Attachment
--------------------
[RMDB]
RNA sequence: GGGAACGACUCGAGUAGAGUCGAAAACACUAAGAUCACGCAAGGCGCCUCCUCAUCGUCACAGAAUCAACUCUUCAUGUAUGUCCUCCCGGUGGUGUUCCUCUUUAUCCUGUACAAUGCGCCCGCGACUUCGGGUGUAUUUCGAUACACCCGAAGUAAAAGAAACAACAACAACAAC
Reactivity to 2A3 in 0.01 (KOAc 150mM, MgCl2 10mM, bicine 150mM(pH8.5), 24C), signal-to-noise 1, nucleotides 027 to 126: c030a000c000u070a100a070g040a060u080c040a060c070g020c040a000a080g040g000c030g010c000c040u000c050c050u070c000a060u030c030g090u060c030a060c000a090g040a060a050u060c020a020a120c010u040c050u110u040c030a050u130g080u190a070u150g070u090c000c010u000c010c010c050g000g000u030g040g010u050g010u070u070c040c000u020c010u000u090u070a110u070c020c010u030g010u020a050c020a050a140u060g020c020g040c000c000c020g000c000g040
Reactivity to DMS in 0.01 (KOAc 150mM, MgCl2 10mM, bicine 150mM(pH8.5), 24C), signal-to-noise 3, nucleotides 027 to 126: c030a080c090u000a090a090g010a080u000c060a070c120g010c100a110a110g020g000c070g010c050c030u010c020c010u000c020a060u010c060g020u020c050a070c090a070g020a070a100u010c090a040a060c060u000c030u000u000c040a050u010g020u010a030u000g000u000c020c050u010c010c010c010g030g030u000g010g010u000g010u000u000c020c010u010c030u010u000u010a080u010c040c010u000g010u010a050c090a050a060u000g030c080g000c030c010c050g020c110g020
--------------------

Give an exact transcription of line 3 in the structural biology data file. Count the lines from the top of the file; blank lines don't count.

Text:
Reactivity to 2A3 in 0.01 (KOAc 150mM, MgCl2 10mM, bicine 150mM(pH8.5), 24C), signal-to-noise 1, nucleotides 027 to 126: c030a000c000u070a100a070g040a060u080c040a060c070g020c040a000a080g040g000c030g010c000c040u000c050c050u070c000a060u030c030g090u060c030a060c000a090g040a060a050u060c020a020a120c010u040c050u110u040c030a050u130g080u190a070u150g070u090c000c010u000c010c010c050g000g000u030g040g010u050g010u070u070c040c000u020c010u000u090u070a110u070c020c010u030g010u020a050c020a050a140u060g020c020g040c000c000c020g000c000g040